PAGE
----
Is this the end? Hotels and restaurants in Europe's largest economy prepare for massive closures

Is this the end? Hotels and restaurants in Europe's largest economy are preparing for massive closures

Pessimism and existential fears, that is, fears for one's existence, are the main moods in the German hospitality industry. Which, according to a survey conducted by the German Hotel and Restaurant Association (DEHOGA Bundesverband), “worsened sharply” compared to August. In general, the essence of their assessment of the current situation and the short-term prospects is as follows – either somehow it will be possible to ensure energy supply and an early decline in energy prices, or hotels and restaurants will have to prepare for mass closures.

“Due to a sharp increase in costs and a decrease in sales, 66.1% of enterprises again fear for their existence, especially due to high energy prices. Compared to August, there are almost 30 percentage points more companies with existential fears, a month ago this figure was 37.7%. Almost every third company or 29.6% is afraid to go negative in 2022, by 2023 more than every second company 53.5% predicts such risks,” the report says.

As a result, the heads of DEHOGA called for an acceleration of measures to provide assistance and ensure energy security. “It is necessary to prevent the closure of enterprises and bankruptcy. We need to be clear about what kind of support we can count on,” they tell the government. They also argue that for the tourism business to survive, “energy supply and the speedy implementation of energy price containment must now be a top priority.”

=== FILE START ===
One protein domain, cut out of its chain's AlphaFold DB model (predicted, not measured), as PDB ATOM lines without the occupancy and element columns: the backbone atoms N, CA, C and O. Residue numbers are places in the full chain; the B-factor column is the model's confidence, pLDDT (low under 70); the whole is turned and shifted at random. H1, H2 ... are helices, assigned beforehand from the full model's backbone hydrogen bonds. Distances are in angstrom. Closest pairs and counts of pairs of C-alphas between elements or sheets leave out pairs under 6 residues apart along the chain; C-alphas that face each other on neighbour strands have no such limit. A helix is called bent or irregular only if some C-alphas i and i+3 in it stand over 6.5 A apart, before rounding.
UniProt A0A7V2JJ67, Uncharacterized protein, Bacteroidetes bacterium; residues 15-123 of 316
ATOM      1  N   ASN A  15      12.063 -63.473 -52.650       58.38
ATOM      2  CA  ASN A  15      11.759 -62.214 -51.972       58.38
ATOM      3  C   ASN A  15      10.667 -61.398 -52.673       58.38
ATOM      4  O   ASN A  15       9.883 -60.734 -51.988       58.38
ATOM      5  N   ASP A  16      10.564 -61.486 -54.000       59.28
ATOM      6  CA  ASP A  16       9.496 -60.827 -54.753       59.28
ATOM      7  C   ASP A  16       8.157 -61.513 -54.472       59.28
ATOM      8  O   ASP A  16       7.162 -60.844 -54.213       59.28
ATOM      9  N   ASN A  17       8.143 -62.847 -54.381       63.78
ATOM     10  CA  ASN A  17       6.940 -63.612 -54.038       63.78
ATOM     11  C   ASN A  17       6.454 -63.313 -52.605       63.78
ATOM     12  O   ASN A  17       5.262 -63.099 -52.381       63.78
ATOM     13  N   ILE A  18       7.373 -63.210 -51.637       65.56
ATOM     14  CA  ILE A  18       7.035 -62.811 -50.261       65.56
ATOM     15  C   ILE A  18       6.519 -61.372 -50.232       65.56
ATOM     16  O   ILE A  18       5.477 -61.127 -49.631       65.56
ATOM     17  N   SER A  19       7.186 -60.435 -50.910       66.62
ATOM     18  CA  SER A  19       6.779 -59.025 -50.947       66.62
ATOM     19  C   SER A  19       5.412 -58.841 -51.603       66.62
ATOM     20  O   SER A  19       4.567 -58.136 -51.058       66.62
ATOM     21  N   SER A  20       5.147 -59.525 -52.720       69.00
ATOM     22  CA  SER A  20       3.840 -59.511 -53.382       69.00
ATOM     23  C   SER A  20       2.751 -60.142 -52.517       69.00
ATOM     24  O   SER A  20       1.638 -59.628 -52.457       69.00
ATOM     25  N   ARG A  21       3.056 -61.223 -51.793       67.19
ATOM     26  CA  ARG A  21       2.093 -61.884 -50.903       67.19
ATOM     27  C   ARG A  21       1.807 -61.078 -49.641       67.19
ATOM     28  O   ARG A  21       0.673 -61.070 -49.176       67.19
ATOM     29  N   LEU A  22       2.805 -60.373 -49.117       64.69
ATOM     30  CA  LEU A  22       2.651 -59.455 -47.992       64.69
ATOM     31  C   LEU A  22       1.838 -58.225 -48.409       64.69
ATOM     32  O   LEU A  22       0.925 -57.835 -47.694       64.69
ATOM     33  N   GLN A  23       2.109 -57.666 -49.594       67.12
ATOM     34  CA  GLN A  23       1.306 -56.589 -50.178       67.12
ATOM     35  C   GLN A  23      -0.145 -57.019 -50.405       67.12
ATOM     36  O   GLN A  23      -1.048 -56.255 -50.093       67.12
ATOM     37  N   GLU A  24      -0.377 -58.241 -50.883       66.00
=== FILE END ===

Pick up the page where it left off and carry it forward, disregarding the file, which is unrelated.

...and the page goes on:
No wonder: the industry is seeing unprecedented growth in energy, food and personnel costs, according to the DEHOGA survey results. Electricity costs have risen by an average of 55% since October 2022, and growth will reach 96% from January 2023. At the same time, approximately 7% said that their costs as a whole increased by more than 200%. For 92.3% of companies, extreme energy price fluctuations are the most serious current problem.

The second number is the sharp increase in food and beverage prices +26% in September and personnel costs +19%. “In most establishments, exorbitant cost increases can only partially be passed on to guests in the form of price increases,” the report added. However, a potential consumer still votes in rubles – that is, the euro. Restaurant and hotel sales fell 7% in September, and for the January-September period, the industry reported a 10% drop in sales compared to the same period in 2019. As a result, according to the Federal Statistical Office, 2022 threatens to become the third consecutive unprofitable year for the industry.

For those who care about a healthy lifestyle, we recommend reading: “Doctor of Medical Sciences reveals how much water you need to drink and how calculate it.”

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